In Winter: Where the Cold-Blooded Wild Things Go
Featured Image: A garter snake (Thamnophis sirtalis parietalis) in northern Minnesota. Photo by author.
When days become shorter and the temperature outside begin to drop, our home interiors become warm, welcoming refuges from the rain and snow outside. We see the trees enter dormancy as they drop their leaves and wildlife become busy preparing for winter: Many birds migrate to warmer climates; the central population of Monarch butterflies begin their famous journey to Mexico. Some fish species, like swordfish and great white sharks, move to warmer ocean regions. Soil invertebrates, including earthworms and termites, move as far as six feet below the soil surface. Most of us see squirrels and chipmunks scurrying to and fro, preparing for the colder months ahead.
But where do the smooth and scaly things go? The frogs? The snakes? The turtles? And without a fur coat and thick layer of blubber, it makes one wonder how they survive in prolonged freezing temperatures. As it turns out, behavioral and physiological adaptations – such as brumation and supercooling – allow many amphibians and reptiles to withstand some of our planet’s most extreme winter conditions.
Brumation is the term used for hibernating amphibians and reptiles. Brumation is similar to hibernation in that animals take their cue from shortening day lengths and dropping temperatures; prior to dormancy they are feeding more, building up fat reserves, their metabolism slows and body temperature drops. But there are some distinct differences between brumation and hibernation. Hibernating mammals enter a true deep sleep period, but brumating amphibians and reptiles enter a period of dormancy that may be punctuated by activity. Hibernating mammals maintain a minimal level of body heat and require sufficient oxygen levels. Because amphibians and reptiles are ectothermic, their body can only stay as warm as its surrounding environment, including during brumation. Amphibians and reptiles can also survive low-oxygen environments due to glycogen in their blood. Alligators, turtles, and many frog species bury themselves deep in mud or underwater in low-oxygen places during brumation. Some of these species, such as turtles, are able to absorb oxygen in the water through skin tissue. But for those species that do not brumate in water, dehydration can be a risk. This is one main reason amphibians and reptiles cannot always remain dormant throughout the entire winter. They may temporarily break dormancy to drink water or find a sunny spot to bask.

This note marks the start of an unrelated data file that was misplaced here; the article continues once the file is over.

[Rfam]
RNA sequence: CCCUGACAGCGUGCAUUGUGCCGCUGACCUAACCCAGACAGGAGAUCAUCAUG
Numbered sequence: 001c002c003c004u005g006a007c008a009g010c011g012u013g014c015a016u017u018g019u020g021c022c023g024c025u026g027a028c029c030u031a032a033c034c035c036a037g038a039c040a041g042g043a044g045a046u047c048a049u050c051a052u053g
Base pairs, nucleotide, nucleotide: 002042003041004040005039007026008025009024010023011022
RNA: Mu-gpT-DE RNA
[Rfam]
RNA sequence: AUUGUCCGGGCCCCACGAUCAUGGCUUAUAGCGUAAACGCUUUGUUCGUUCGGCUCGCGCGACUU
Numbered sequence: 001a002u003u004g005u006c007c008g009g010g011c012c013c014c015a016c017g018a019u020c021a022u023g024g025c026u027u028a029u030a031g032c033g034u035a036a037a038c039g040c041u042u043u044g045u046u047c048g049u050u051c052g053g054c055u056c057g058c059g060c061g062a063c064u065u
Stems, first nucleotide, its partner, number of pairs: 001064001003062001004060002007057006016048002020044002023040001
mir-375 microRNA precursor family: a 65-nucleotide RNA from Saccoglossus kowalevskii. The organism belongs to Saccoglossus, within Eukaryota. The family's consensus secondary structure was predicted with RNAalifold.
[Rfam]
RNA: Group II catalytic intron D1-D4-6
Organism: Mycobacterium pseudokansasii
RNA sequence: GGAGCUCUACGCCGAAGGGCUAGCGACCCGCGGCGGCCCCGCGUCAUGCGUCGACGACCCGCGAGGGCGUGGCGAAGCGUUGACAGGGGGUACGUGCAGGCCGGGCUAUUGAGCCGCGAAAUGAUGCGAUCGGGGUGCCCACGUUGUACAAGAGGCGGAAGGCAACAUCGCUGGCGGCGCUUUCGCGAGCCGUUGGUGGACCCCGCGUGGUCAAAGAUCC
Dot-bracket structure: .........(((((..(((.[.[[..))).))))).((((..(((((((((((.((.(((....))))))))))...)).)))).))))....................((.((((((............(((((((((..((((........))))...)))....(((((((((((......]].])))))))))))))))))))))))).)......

In the middle of a frosty January, it is difficult to imagine any snakes and frogs still alive outside when stinging cold wind screams outside your window. Indeed, amphibians and reptiles are sensitive to freezing temperatures too! But they are skillful at locating protective hibernacula. Hibernacula is a term for refuge sites used by animals during hibernation or brumation. Amphibian and reptile hibernacula are often in belowground substrate – in mud, underwater mud, burrows, or cracks in the soil. Some species, like wood frogs, can survive winter under just leaf litter. Other hibernacula include spots under logs or rocks. Some species, like garter snakes, will den together which adds further insulation to each individual. Increased protection comes with snowfall. Snow actually helps insulate hibernacula and further shields the amphibians and reptiles from freezing air.
Nevertheless, a good hibernaculum is sometimes not good enough. Extreme cold snaps can still affect a brumating animal if it is not insulated well enough. In one winter, over 60,000 garter snakes (Thamnophis sirtalis parietalis) were estimated to have died in a midwinter freeze event in central Manitoba, Canada. This population study attributed mortality to unusually light snow cover at the time of the freeze event (Shine and Mason 2004).
Many amphibian and reptile species have evolved tolerances to freezing temperatures for short durations. The tolerance level varies by species and is often referred to as supercooling – the ability to remain unfrozen when temperatures drop below freezing. Most species that have been studied can remain unfrozen just below freezing (0° C or 32° F) for a limited time. But many of them perish if frozen for longer than 24 hours. Blanchard’s cricket frogs (Acris crepitans blanchardi) in South Dakota express better supercooling abilities (~6 hours) compared to cricket frogs living at lower latitudes. But they cannot survive 24 hours of freezing. Thus, winter survivors of this species are probably those individuals that found hibernacula buffered from freezing temperatures. Overwinter mortality is common among Blanchard’s cricket frogs in South Dakota and is one reason this species has not expanded farther north (Swanson and Burdick 2010).